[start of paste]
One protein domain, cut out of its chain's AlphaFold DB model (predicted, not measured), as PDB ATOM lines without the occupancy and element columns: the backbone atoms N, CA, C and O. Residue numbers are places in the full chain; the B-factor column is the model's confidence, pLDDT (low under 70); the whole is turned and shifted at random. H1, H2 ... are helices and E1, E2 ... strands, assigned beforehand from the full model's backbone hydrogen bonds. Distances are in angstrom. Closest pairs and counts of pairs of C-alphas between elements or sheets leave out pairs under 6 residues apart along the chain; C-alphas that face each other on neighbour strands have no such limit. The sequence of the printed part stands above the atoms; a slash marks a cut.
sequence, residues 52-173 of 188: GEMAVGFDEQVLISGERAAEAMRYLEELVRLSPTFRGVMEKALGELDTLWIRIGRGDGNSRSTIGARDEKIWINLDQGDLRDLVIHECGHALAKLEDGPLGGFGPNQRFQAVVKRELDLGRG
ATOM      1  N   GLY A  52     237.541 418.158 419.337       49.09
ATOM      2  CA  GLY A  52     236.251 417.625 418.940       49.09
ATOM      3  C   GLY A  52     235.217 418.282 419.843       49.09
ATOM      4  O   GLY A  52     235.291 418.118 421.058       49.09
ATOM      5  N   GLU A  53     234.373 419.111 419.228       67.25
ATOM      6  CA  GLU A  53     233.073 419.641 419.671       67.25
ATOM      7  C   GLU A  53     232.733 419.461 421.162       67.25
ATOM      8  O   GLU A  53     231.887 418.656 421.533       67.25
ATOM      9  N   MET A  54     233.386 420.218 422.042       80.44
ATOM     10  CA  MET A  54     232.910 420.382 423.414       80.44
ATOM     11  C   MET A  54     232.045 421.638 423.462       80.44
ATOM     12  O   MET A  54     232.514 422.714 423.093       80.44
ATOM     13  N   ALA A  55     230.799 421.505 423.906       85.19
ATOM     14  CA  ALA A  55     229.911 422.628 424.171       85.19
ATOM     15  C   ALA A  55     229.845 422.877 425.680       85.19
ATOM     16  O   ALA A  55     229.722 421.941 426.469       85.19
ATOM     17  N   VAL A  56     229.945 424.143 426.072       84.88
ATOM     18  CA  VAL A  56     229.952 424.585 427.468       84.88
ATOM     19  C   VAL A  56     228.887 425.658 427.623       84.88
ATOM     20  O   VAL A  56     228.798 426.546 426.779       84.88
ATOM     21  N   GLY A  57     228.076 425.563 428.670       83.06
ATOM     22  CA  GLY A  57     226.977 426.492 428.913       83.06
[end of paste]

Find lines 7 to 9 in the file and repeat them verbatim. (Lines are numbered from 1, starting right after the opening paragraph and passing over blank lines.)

ATOM      6  CA  GLU A  53     233.073 419.641 419.671       67.25
ATOM      7  C   GLU A  53     232.733 419.461 421.162       67.25
ATOM      8  O   GLU A  53     231.887 418.656 421.533       67.25